The first clue is that your periods are changing, especially your menstrual cycle length and number of days you have your period. For women and people with a uterus with regular cycles, this is an easy shift to notice (although you should always check in with your healthcare provider if you see significant changes). If you have had a hysterectomy, but retained your ovaries, you are no longer having periods. That makes the period piece a data point you don't have, however, as I'll explain later on, there's other symptoms you can use to identify if you're going through perimenopause.
It can also be a little trickier to track just the period changes if you're struggling with hormone imbalances or experience irregular cycles due to PCOS, but it’s still possible to recognize the change.
Once again, I want to reiterate that each person can experience perimenopause differently and at different ages. We try to make these general statements to help better understand the process. Still, if you differ from what’s considered “typical,” that’s okay too. This is why it’s so helpful to understand what’s normal for you so you’ll notice when things start to change. Now let's talk about some common signs of perimenopause to watch out for.
Signs of Perimenopause
Perimenopause signs and symptoms can vary from person-to-person. Depending on the severity of the hormones swings or which of the four stages of perimenopause you're in, you may be experiencing just a few of these symptoms or all of them.
Irregular and Heavy Bleeding.
As mentioned above, irregular periods are a sign you may be entering perimenopause. It can be confusing since periods often get closer together, so you’re bleeding more often than before. Many women find their periods are more frequent before they spread farther apart. This is because the ovaries are failing to make progesterone for the 10+ days in normally would. Less days of progesterone production means more frequent periods.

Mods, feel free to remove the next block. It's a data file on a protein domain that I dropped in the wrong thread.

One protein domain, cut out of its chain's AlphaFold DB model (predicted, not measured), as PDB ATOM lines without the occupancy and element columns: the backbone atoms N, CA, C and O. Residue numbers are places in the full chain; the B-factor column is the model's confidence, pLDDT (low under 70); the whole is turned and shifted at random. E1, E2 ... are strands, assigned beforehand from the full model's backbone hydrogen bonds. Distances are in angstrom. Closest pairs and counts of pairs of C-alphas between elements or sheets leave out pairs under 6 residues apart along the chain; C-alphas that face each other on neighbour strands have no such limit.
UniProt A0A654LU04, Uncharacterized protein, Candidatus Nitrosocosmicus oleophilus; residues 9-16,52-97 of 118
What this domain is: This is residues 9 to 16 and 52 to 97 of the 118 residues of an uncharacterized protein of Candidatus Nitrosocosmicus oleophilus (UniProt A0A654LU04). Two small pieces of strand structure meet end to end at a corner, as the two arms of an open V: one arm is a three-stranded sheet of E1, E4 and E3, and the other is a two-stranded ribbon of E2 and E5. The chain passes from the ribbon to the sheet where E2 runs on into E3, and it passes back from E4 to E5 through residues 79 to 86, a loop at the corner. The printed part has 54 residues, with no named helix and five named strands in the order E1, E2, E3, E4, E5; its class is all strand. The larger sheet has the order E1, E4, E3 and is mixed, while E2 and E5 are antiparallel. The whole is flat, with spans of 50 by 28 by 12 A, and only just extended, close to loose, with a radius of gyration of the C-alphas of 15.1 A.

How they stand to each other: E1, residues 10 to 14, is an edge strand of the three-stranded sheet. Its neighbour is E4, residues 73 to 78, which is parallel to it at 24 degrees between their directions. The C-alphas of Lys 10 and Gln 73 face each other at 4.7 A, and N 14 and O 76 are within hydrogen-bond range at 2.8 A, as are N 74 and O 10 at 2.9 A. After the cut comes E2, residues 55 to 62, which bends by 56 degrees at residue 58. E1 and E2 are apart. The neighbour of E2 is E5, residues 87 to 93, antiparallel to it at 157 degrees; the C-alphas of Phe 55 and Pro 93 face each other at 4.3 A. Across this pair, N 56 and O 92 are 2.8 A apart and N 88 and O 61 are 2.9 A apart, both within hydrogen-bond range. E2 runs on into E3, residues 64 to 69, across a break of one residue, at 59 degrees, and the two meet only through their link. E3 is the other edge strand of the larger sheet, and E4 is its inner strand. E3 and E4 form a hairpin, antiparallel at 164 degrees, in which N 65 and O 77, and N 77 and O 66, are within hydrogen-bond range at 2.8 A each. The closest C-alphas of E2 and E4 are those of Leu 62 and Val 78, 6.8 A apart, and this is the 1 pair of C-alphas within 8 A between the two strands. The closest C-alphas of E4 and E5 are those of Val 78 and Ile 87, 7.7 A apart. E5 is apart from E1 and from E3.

Also, something that I feel is rarely discussed is that as you approach menopause, periods can become heavy—like soaking through a tampon and pad heavy. This is also related to hormone changes. Again, because of low progesterone, your estrogen is left unchallenged and allowed to stimulate the tissues, which essentially makes you estrogen dominant. Estrogen dominance can cause heavy, clotty periods, but please make sure you rule out other causes with your doctor.
Hot Flashes and Night Sweats.
These vasomotor symptoms are probably what you most commonly associate with perimenopause. They can feel like a rush of heat to the face, neck, or chest, sometimes followed by a chilly cool-off.
Some women notice them every day multiple times a day, while others may have hot flashes infrequently. But it’s estimated that up to 80 percent of women will deal with these vasomotor symptoms during perimenopause, especially as they get closer to the final period (and even after). Factors like genetics, alcohol and smoking, body weight, and ethnicity may play a role in how long or severe these vasomotor symptoms are.
Insomnia and Fatigue.
These two perimenopausal symptoms go hand-in-hand because if you aren’t sleeping, you’ll, of course, feel exhausted the next day. But perimenopause fatigue is something special because you can feel completely wiped out during the day and then feel wide awake all night long.
Insomnia can be related to night sweats—studies have found that women with more severe vasomotor symptoms are more likely to experience insomnia. But trouble falling or staying asleep or waking up early is common, so nourishing the adrenals is critical here.
Additionally, low progesterone means less stimulation of the GABA receptor and can also result in an inability to stay asleep. This is why we include vitamin B6 and chaste tree berry in our Balance Women's Hormone Support formula to encourage the ovaries to keep up with the progesterone production.
Vaginal Dryness and Decreased Libido.
Drops in estrogen also affect your libido and sexual function. Estrogen keeps vaginal tissue plump and lubricated, so sex becomes painful and uncomfortable.
Feel like crying one minute and raging at your partner the next? It could be perimenopause. Lack of sleep is one factor that affects mood, and your overall quality of life.
But studies suggest that women are especially vulnerable to depressive symptoms during perimenopause, especially if they’ve been diagnosed in the past (although the risk of a new diagnosis of depression or anxiety also increases). A potential link also exists between increased vasomotor symptoms and more depressive symptoms during perimenopause.